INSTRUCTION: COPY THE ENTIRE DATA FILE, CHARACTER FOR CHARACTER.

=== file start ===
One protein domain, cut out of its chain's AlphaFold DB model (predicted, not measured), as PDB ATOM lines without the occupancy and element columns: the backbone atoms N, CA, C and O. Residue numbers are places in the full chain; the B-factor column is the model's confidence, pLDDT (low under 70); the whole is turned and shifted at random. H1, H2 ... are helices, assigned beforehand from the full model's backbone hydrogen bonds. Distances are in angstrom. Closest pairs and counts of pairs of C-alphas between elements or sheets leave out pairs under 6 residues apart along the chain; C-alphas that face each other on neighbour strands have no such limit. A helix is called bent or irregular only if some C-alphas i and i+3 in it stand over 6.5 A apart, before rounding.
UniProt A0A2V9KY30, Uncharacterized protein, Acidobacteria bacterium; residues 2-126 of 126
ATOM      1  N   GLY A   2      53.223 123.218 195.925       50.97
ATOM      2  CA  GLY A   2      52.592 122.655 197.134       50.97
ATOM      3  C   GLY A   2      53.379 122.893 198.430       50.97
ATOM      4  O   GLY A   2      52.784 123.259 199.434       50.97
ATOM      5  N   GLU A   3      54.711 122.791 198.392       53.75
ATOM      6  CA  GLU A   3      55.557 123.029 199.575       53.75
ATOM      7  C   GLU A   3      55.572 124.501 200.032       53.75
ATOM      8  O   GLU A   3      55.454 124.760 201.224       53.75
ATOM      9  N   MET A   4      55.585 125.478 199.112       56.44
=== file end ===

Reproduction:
One protein domain, cut out of its chain's AlphaFold DB model (predicted, not measured), as PDB ATOM lines without the occupancy and element columns: the backbone atoms N, CA, C and O. Residue numbers are places in the full chain; the B-factor column is the model's confidence, pLDDT (low under 70); the whole is turned and shifted at random. H1, H2 ... are helices, assigned beforehand from the full model's backbone hydrogen bonds. Distances are in angstrom. Closest pairs and counts of pairs of C-alphas between elements or sheets leave out pairs under 6 residues apart along the chain; C-alphas that face each other on neighbour strands have no such limit. A helix is called bent or irregular only if some C-alphas i and i+3 in it stand over 6.5 A apart, before rounding.
UniProt A0A2V9KY30, Uncharacterized protein, Acidobacteria bacterium; residues 2-126 of 126
ATOM      1  N   GLY A   2      53.223 123.218 195.925       50.97
ATOM      2  CA  GLY A   2      52.592 122.655 197.134       50.97
ATOM      3  C   GLY A   2      53.379 122.893 198.430       50.97
ATOM      4  O   GLY A   2      52.784 123.259 199.434       50.97
ATOM      5  N   GLU A   3      54.711 122.791 198.392       53.75
ATOM      6  CA  GLU A   3      55.557 123.029 199.575       53.75
ATOM      7  C   GLU A   3      55.572 124.501 200.032       53.75
ATOM      8  O   GLU A   3      55.454 124.760 201.224       53.75
ATOM      9  N   MET A   4      55.585 125.478 199.112       56.44